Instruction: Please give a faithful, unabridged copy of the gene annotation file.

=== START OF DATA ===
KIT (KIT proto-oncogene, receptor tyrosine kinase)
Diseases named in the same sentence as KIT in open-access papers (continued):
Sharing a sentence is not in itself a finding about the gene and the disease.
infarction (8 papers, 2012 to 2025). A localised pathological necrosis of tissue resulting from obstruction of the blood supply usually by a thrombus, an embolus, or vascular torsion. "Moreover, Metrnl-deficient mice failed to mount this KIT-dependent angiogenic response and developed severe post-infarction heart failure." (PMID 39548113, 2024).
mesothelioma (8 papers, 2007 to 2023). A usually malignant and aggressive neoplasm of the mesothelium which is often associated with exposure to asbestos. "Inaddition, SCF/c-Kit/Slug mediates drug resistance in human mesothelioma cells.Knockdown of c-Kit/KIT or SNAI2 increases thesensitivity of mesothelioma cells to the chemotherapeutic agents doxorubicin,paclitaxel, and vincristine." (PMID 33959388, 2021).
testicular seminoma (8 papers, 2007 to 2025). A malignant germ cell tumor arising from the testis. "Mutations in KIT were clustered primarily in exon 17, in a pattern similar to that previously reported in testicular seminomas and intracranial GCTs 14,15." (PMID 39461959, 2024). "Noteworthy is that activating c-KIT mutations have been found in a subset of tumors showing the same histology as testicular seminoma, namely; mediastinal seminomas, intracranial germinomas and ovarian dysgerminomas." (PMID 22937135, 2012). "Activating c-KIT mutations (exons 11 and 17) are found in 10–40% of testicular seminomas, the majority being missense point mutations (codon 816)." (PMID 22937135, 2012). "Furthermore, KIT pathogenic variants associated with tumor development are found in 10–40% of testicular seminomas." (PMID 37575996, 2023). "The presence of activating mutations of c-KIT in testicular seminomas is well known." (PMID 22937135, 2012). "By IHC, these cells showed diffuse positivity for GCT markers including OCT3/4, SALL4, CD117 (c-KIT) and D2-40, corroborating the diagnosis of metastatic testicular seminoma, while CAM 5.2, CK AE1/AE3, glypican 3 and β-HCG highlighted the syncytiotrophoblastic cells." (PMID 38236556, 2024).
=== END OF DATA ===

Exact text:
KIT (KIT proto-oncogene, receptor tyrosine kinase)
Diseases named in the same sentence as KIT in open-access papers (continued):
Sharing a sentence is not in itself a finding about the gene and the disease.
infarction (8 papers, 2012 to 2025). A localised pathological necrosis of tissue resulting from obstruction of the blood supply usually by a thrombus, an embolus, or vascular torsion. "Moreover, Metrnl-deficient mice failed to mount this KIT-dependent angiogenic response and developed severe post-infarction heart failure." (PMID 39548113, 2024).
mesothelioma (8 papers, 2007 to 2023). A usually malignant and aggressive neoplasm of the mesothelium which is often associated with exposure to asbestos. "Inaddition, SCF/c-Kit/Slug mediates drug resistance in human mesothelioma cells.Knockdown of c-Kit/KIT or SNAI2 increases thesensitivity of mesothelioma cells to the chemotherapeutic agents doxorubicin,paclitaxel, and vincristine." (PMID 33959388, 2021).
testicular seminoma (8 papers, 2007 to 2025). A malignant germ cell tumor arising from the testis. "Mutations in KIT were clustered primarily in exon 17, in a pattern similar to that previously reported in testicular seminomas and intracranial GCTs 14,15." (PMID 39461959, 2024). "Noteworthy is that activating c-KIT mutations have been found in a subset of tumors showing the same histology as testicular seminoma, namely; mediastinal seminomas, intracranial germinomas and ovarian dysgerminomas." (PMID 22937135, 2012). "Activating c-KIT mutations (exons 11 and 17) are found in 10–40% of testicular seminomas, the majority being missense point mutations (codon 816)." (PMID 22937135, 2012). "Furthermore, KIT pathogenic variants associated with tumor development are found in 10–40% of testicular seminomas." (PMID 37575996, 2023). "The presence of activating mutations of c-KIT in testicular seminomas is well known." (PMID 22937135, 2012). "By IHC, these cells showed diffuse positivity for GCT markers including OCT3/4, SALL4, CD117 (c-KIT) and D2-40, corroborating the diagnosis of metastatic testicular seminoma, while CAM 5.2, CK AE1/AE3, glypican 3 and β-HCG highlighted the syncytiotrophoblastic cells." (PMID 38236556, 2024).